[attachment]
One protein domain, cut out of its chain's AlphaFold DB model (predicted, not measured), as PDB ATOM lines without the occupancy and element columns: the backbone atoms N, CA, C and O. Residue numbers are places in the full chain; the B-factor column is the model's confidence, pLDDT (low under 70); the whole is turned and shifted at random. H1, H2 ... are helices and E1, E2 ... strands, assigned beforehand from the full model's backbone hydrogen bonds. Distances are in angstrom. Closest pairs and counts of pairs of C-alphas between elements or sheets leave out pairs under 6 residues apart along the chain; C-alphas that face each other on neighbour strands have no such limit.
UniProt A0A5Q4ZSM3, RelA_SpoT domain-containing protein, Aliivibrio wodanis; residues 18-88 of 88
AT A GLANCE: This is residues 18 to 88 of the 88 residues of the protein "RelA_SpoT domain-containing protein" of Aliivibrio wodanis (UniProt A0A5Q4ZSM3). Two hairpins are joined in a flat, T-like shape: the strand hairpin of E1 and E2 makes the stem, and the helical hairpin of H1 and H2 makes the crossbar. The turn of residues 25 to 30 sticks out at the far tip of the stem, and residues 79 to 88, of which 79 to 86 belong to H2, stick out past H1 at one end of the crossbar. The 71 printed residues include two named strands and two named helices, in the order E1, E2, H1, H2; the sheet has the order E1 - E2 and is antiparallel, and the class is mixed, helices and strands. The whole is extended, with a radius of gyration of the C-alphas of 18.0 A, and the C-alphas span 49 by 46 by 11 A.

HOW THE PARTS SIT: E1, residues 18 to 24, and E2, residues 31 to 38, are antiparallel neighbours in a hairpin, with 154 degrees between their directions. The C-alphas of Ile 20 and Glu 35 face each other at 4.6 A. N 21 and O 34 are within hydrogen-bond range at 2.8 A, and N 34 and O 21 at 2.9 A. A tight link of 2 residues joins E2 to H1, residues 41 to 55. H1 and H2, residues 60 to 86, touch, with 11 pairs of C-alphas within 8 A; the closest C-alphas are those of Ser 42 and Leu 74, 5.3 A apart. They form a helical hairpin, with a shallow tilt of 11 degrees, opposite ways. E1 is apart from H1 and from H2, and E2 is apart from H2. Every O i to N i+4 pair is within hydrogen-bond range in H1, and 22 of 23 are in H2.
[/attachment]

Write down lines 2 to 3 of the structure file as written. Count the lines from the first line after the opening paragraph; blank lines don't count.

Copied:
AT A GLANCE: This is residues 18 to 88 of the 88 residues of the protein "RelA_SpoT domain-containing protein" of Aliivibrio wodanis (UniProt A0A5Q4ZSM3). Two hairpins are joined in a flat, T-like shape: the strand hairpin of E1 and E2 makes the stem, and the helical hairpin of H1 and H2 makes the crossbar. The turn of residues 25 to 30 sticks out at the far tip of the stem, and residues 79 to 88, of which 79 to 86 belong to H2, stick out past H1 at one end of the crossbar. The 71 printed residues include two named strands and two named helices, in the order E1, E2, H1, H2; the sheet has the order E1 - E2 and is antiparallel, and the class is mixed, helices and strands. The whole is extended, with a radius of gyration of the C-alphas of 18.0 A, and the C-alphas span 49 by 46 by 11 A.

HOW THE PARTS SIT: E1, residues 18 to 24, and E2, residues 31 to 38, are antiparallel neighbours in a hairpin, with 154 degrees between their directions. The C-alphas of Ile 20 and Glu 35 face each other at 4.6 A. N 21 and O 34 are within hydrogen-bond range at 2.8 A, and N 34 and O 21 at 2.9 A. A tight link of 2 residues joins E2 to H1, residues 41 to 55. H1 and H2, residues 60 to 86, touch, with 11 pairs of C-alphas within 8 A; the closest C-alphas are those of Ser 42 and Leu 74, 5.3 A apart. They form a helical hairpin, with a shallow tilt of 11 degrees, opposite ways. E1 is apart from H1 and from H2, and E2 is apart from H2. Every O i to N i+4 pair is within hydrogen-bond range in H1, and 22 of 23 are in H2.